If you come from a statistical background or a machine learning one then probably you don’t need any reasons for why it’s useful to build language models. If not, here’s what language models are and why they are useful.
What is a model?
Generally speaking, a model (in the statistical sense of course) is a mathematical representation of a process. Almost always models are an approximation of the process. There are several reasons for this but the 2 most important are:
1. We usually only observe the process a limited amount of times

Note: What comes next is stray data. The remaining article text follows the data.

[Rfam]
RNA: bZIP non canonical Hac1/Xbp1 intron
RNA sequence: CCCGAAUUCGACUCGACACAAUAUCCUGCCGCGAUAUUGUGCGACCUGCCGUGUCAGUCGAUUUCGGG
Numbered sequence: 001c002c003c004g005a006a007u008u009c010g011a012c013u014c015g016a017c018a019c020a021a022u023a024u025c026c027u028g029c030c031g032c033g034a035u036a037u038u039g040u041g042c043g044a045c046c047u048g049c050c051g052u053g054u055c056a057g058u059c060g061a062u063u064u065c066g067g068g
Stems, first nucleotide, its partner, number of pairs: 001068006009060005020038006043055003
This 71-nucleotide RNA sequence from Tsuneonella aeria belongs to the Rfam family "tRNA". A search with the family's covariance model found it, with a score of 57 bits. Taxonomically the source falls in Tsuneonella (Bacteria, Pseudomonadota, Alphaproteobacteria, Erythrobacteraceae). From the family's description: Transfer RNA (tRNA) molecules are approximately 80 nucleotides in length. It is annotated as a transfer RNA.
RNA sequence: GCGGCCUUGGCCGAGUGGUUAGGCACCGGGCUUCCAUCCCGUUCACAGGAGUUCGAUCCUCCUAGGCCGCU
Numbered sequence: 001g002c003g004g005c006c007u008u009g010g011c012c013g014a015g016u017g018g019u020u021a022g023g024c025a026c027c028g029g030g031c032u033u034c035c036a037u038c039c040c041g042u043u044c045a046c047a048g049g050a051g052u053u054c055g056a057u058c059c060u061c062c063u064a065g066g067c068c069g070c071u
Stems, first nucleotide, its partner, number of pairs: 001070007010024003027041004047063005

2. The model can be exceptionally complex so we simplify it
A statistician guy once said: All models are wrong, but some are useful.
Here’s what a model usually does: it describes how the modelled process creates data. In our case, the modelled phenomenon is the human language. A language model provides us with a way of generating human language. These models are usually made of probability distributions.
A model is built by observing some samples generated by the phenomenon to be modelled. In the same way, a language model is built by observing some text.
Let’s start building some models.